Affordable Diagnostics
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Affordable Diagnostics







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    Affordable Diagnostics Affordable Diagnostics Presentation Transcript

    • Innovation driven “Affordable Diagnostics” Bala S. Manian ReaMetrix Inc BIO Conference May 7 th , 2007
    • Disclosure
      • Take what ever I say with a “dose of skepticism” because:
        • Every pre-conceived ideas with which I started my present activity in India turned out to be totally wrong.
        • After 40 years in the US, while I stilled looked Indian, I had lost my ability to think “Indian”.
        • I have learned that it is the ground reality check, that differentiates a good product concept from an academic exercise.
        • Therefore you are only listening to the experiences of a budding new entrepreneur from Bangalore, India
        • You will hear only the lessons of 3 years of burned finger experience and not the voices of silicon valley veteran.
    • Background
      • Diagnostics is an important component in disease management.
      • Diagnostics is not just about diagnosing “illness” but it is also about maintaining “wellness”.
      • It is all about “information” and diagnostics is an information business.
      • Information is generated to help the physician (and in some cases the patients) make better clinical decisions.
      • It is about cost per unit of information and the local macro-economic environment to support that cost sustainably.
    • Anatomy of the Cost of Goods Sold (COGS)
      • Many components contribute to the costs per unit of information.
        • Cost of the acquisition of the sample.
        • Cost of the transportation of the sample.
        • Cost of processing of the sample – Tech labor + assay reagent costs.
        • Amortization Cost of the capital equipment investment.
        • Laboratory infra-structure overhead cost.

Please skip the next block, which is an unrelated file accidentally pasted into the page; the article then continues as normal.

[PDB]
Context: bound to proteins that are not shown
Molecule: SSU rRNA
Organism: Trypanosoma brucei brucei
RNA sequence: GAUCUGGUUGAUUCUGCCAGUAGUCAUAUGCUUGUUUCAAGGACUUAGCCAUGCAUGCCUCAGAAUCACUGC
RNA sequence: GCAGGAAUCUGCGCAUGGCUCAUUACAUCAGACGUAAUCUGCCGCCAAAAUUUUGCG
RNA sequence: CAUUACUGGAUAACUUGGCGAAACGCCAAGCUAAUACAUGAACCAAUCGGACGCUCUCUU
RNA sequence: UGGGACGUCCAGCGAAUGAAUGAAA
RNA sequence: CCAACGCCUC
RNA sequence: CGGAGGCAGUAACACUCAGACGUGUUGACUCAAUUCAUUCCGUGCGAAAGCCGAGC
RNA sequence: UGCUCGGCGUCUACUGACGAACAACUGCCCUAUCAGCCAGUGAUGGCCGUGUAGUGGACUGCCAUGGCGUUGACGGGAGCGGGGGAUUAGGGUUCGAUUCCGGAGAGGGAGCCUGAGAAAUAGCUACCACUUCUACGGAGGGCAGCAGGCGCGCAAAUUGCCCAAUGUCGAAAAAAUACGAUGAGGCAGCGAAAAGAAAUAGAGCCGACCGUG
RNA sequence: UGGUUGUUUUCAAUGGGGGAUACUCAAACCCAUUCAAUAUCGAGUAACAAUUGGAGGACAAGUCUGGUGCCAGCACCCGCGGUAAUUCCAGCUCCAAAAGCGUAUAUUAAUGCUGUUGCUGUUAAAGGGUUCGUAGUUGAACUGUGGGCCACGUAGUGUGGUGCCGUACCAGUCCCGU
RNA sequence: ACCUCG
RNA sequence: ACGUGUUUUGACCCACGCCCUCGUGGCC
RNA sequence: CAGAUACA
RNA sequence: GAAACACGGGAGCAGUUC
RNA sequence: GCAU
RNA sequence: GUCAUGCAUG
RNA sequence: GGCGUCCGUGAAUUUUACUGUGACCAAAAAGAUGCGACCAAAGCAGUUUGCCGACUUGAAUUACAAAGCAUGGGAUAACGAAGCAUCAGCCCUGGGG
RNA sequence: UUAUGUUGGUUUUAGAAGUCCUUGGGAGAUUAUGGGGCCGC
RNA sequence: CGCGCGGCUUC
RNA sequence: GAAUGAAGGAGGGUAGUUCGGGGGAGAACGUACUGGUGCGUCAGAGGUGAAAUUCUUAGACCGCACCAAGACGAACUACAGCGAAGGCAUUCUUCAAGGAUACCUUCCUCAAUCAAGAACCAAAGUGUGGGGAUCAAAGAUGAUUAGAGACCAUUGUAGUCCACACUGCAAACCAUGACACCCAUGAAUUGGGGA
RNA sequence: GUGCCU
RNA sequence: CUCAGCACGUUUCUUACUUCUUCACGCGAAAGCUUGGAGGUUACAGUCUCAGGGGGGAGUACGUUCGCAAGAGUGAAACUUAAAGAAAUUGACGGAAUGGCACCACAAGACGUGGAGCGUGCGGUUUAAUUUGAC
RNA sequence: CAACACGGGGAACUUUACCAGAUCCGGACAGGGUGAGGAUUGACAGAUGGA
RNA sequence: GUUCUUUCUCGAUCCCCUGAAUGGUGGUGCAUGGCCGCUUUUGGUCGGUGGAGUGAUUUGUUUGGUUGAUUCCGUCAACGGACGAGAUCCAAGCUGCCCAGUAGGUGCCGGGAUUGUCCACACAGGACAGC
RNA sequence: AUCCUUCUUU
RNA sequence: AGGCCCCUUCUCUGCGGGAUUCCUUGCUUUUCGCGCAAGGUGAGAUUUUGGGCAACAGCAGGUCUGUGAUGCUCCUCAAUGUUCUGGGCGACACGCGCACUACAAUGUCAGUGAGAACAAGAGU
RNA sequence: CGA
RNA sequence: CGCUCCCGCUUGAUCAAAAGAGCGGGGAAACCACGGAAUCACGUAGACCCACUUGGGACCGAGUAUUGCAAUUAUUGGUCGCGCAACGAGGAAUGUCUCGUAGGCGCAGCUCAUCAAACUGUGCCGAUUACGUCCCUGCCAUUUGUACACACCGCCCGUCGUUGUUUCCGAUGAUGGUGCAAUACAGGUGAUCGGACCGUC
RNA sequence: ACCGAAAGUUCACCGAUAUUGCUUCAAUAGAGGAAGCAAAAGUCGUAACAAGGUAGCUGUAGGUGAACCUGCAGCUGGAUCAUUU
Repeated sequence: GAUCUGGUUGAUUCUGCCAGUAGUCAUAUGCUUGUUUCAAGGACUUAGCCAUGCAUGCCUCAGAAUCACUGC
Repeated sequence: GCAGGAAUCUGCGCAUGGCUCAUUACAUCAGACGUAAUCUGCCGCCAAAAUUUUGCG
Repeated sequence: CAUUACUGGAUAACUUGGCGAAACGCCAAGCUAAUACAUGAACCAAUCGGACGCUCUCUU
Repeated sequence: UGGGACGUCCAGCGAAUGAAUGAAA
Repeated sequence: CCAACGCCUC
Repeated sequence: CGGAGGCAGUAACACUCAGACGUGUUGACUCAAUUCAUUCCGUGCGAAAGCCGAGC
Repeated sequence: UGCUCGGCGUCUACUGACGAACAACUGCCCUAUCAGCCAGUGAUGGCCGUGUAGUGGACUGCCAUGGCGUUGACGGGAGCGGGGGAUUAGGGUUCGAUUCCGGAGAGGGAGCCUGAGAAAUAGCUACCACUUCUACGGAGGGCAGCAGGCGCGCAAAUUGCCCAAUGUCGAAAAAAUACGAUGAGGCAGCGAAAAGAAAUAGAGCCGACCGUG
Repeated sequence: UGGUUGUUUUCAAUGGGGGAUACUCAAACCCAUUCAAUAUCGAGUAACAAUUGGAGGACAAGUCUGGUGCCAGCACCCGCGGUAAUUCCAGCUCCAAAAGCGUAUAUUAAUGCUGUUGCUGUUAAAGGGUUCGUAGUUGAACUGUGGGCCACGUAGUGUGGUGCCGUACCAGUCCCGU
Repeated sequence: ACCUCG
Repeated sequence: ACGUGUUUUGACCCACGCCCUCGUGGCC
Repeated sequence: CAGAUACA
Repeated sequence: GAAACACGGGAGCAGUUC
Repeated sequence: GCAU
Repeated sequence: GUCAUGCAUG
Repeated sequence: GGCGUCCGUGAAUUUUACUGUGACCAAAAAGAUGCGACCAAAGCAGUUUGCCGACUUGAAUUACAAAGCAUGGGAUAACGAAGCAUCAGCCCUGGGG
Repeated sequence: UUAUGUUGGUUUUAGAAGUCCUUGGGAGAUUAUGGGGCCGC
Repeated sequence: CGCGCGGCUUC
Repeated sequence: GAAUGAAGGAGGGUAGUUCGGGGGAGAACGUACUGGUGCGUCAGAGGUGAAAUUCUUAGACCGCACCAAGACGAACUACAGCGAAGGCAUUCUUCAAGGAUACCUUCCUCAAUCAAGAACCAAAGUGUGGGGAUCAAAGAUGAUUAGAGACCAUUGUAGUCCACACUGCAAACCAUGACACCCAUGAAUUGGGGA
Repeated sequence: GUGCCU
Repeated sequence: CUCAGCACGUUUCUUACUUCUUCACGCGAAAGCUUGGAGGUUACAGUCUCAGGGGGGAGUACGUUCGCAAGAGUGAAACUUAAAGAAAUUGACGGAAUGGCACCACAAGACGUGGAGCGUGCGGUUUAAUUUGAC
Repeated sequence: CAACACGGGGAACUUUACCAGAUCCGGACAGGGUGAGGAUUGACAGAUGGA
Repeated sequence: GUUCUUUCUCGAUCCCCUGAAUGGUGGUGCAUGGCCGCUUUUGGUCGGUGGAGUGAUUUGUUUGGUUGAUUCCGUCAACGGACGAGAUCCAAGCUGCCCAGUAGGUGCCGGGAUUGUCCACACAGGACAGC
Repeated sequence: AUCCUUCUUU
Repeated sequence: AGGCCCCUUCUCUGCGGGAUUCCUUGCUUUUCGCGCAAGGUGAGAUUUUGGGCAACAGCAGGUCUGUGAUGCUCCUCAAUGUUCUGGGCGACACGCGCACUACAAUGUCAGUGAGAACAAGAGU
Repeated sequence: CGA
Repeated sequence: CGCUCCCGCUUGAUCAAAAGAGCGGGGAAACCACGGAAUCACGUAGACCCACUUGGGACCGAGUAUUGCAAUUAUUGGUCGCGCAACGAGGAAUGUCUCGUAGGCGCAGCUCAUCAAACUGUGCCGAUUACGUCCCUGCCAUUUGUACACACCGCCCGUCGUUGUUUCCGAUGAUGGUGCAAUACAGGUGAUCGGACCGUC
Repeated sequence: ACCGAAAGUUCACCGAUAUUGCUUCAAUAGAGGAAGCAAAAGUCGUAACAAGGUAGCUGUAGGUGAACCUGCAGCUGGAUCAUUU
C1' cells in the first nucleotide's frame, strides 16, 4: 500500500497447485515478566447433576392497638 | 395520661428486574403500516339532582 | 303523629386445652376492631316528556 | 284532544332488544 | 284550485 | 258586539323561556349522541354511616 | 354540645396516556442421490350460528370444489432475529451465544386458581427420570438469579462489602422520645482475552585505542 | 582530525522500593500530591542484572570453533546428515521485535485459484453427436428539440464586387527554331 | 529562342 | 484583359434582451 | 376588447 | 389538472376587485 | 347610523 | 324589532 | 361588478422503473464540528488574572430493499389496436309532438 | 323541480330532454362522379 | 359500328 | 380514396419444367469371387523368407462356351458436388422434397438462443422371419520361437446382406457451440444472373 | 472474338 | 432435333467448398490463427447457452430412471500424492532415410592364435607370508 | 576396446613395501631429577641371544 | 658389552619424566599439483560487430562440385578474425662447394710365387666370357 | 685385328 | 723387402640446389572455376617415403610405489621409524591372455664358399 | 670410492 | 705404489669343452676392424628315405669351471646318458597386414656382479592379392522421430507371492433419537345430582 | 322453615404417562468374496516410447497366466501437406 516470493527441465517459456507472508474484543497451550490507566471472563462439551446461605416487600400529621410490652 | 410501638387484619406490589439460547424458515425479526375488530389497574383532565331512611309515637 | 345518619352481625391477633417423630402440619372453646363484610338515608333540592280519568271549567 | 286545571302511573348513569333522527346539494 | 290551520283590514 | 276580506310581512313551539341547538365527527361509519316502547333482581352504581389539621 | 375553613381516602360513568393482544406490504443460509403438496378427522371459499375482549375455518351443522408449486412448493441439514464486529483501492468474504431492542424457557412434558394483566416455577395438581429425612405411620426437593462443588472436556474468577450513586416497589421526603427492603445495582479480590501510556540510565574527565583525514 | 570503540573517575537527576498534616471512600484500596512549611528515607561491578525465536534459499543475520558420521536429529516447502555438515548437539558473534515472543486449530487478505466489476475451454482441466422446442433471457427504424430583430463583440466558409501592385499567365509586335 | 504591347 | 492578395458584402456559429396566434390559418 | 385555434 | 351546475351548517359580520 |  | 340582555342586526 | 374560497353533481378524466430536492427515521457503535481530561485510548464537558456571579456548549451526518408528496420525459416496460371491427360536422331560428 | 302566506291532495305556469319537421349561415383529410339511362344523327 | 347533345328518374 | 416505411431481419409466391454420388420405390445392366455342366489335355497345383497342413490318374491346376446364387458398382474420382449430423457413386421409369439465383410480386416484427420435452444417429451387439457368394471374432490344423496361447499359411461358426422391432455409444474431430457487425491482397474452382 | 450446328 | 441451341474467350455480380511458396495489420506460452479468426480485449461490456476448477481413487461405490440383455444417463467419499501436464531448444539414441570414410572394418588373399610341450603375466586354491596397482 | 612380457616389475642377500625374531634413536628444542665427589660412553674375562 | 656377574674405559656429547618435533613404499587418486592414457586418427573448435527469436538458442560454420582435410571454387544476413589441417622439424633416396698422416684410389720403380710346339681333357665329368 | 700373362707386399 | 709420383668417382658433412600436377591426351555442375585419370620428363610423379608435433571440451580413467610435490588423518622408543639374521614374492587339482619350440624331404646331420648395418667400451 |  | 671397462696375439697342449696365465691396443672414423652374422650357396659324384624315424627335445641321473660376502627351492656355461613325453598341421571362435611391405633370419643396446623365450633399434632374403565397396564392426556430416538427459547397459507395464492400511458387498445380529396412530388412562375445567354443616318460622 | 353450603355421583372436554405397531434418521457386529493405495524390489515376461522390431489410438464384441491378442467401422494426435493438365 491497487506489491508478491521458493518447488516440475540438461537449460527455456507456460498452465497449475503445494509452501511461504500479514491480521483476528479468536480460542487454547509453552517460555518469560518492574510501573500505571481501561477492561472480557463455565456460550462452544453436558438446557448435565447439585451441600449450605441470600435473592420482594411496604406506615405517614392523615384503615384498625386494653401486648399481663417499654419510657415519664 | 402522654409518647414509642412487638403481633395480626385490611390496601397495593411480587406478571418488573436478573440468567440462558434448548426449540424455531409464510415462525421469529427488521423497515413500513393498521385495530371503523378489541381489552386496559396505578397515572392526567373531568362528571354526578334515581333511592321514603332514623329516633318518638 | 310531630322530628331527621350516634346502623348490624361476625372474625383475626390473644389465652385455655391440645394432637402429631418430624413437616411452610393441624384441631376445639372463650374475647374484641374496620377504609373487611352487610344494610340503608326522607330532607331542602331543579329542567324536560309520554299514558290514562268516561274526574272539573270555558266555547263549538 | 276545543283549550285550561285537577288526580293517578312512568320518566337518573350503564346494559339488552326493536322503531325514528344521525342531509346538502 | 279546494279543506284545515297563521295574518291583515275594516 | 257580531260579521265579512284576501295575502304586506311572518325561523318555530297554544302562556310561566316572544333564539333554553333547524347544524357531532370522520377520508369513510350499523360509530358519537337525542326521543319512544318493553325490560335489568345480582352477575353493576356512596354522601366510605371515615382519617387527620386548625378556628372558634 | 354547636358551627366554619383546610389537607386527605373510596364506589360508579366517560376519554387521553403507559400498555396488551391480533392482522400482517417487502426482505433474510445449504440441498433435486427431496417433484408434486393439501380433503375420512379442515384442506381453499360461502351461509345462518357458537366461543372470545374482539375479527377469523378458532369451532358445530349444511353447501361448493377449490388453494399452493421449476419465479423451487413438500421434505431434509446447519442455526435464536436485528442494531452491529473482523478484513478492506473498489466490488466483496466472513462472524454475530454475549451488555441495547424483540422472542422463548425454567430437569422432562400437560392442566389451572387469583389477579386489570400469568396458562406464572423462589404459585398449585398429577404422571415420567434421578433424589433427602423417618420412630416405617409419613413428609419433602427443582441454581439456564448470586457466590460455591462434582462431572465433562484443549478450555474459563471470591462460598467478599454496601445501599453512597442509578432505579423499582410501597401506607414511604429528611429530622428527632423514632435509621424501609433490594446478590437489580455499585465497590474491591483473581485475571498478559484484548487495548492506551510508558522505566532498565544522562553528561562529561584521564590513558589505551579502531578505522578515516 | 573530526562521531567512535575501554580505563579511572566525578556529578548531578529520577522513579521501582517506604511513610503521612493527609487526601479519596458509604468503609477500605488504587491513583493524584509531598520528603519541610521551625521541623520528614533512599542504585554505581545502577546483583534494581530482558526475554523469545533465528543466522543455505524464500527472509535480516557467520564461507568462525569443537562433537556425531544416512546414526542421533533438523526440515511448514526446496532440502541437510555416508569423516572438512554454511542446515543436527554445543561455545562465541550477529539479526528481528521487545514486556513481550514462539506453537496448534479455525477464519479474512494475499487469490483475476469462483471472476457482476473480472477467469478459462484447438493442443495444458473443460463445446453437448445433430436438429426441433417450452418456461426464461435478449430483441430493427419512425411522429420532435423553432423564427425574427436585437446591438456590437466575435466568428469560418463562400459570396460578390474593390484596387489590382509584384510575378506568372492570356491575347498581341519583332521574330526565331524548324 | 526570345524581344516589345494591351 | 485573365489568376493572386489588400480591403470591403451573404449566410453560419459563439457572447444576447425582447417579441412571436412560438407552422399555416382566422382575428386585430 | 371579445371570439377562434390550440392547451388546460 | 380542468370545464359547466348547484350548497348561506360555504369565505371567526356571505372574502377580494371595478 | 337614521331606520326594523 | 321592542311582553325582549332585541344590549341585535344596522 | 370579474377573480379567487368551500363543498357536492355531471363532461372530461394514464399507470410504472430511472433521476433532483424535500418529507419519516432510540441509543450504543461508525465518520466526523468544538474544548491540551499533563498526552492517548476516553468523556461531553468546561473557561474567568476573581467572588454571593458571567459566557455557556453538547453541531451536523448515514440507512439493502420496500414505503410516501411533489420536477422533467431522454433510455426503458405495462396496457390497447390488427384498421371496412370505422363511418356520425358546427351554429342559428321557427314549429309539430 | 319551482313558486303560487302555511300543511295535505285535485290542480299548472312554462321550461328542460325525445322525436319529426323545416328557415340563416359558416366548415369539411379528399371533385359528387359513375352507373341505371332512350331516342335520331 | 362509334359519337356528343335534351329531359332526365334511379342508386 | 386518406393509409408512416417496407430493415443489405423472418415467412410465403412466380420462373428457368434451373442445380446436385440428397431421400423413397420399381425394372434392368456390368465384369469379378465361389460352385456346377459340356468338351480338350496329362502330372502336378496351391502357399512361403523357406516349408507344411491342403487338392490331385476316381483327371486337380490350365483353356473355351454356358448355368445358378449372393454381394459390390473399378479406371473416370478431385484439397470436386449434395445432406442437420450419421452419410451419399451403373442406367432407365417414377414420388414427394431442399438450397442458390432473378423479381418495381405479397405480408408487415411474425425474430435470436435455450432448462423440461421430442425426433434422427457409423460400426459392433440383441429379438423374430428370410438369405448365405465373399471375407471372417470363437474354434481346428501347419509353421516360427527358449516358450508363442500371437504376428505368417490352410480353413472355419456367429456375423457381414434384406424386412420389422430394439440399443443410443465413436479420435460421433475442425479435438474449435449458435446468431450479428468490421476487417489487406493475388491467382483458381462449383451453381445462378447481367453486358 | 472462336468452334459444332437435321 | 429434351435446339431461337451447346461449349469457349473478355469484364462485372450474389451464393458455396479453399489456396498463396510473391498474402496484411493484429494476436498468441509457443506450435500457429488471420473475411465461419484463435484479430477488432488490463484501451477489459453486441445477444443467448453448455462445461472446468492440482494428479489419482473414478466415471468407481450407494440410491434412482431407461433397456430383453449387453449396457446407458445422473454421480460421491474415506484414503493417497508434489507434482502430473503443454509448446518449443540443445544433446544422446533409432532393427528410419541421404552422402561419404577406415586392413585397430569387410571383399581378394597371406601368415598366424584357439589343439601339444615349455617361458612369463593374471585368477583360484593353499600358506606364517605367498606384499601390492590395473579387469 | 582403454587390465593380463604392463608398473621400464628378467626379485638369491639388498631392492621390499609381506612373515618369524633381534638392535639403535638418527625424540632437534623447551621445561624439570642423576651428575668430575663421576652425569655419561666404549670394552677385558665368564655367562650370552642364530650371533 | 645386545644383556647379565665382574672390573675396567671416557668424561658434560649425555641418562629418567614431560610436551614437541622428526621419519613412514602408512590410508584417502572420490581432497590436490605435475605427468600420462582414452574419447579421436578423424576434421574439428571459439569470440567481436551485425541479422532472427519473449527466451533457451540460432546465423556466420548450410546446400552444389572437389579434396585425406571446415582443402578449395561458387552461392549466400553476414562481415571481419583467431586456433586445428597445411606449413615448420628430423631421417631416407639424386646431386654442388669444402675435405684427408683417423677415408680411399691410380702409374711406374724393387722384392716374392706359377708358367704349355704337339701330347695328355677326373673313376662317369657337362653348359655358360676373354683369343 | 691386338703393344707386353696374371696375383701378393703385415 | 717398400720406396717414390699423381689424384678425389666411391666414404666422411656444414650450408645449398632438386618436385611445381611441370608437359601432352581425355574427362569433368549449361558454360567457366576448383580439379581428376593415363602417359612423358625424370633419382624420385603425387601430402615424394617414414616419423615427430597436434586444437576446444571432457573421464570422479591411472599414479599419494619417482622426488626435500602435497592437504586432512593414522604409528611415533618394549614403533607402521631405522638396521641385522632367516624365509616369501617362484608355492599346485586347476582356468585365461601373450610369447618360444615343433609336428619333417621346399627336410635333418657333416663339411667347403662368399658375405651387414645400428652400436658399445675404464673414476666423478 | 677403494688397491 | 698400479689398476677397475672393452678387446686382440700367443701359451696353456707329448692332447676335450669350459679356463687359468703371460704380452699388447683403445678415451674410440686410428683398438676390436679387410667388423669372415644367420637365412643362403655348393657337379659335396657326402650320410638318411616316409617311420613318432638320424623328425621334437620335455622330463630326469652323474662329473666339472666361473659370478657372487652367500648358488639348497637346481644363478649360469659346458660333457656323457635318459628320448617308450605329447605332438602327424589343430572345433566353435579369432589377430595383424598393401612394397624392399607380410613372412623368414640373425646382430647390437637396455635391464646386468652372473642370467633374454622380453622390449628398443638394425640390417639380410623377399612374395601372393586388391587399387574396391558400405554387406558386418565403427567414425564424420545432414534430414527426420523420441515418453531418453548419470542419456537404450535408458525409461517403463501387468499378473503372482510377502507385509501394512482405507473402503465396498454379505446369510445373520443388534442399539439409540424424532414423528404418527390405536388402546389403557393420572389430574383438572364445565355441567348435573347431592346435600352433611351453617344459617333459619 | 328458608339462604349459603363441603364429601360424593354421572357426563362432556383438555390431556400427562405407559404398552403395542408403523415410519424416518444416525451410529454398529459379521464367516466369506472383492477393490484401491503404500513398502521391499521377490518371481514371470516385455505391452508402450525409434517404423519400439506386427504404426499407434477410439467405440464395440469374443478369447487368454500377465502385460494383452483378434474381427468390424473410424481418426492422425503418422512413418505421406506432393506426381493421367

• Distribution, field service & support, etc, etc.
    • How the costs are influenced?
      • In most developing countries, the diagnostic methodologies used are parachuted from resource-rich countries.
      • During development, the cost economics of these methodologies were highly influenced by the local macroeconomic environment prevailing in those countries.
      • Macroeconomic impact on product design decisions and process developments can be subtle and indirect.
      • Design criteria optimized for one environment may not be the right solution for another.
    • Different priorities in different environments
      • In the developed countries:
        • Labor costs dominate the COGS.
        • The emphasis is on reduction of labor both in manufacturing and in process.
        • Less emphasis on material conservation.
      • In the resource-poor countries:
        • Material costs dominate the COGS.
        • The emphasis has to be on material recovery – more of the raw material has to end up in finished goods.
        • Labor component has a small contribution to COGS.
    • How to change the paradigm?
      • Leveraging local resources to solve local problems is the only way to achieve economically sustainable solutions.
      • Define “the affordability index” in the context of local macroeconomic environment.
      • Affordability index does not necessarily mean cheap solutions.
      • Affordability index drives the appropriate technology that can deliver the good and services within the affordability index.
      • It is often that no new technology development is required but a new approach to solving the problem – locally with local resources.
    • Diagnostics – ReaMetrix experience
      • ReaMetrix has been able to translate these concepts to diagnostic solution development in India.
      • Five fold cost reduction in price while retaining greater than 60% gross margin.
      • Elimination of cold chain for transportation & storage not only reducing cost but allowing the development new business models.
      • Development of hardware platforms with dramatically reduced costs but designed for easy deployment and local service & support.
      • The technology focus is more on local economic sustainability rather than on just peer reviewed publications in scientific journals.
      • ReaMetrix is all about creating the ethos and the ecosystem to drive entrepreneurial solutions that are economically sustainable.
    • The hard lessons learned:
        • One has to look at “diagnostic information generation” holistically, not just as a set of assay reagents and hardware platforms.
        • It is more about economics and less about technology. Technology development in the absence of a viable and sustainable business plan is like “sculpting fog”.
        • “Import the science” but not the implementation of the science – great to think globally but sustainable innovations are all local.
        • Rather than just focusing on cost arbitrage, one has to use the cost arbitrage to generate sustainable value arbitrage.
        • Using this model, one can not only address the unmet needs in resource-poor settings but change the way diagnostic information is leveraged globally.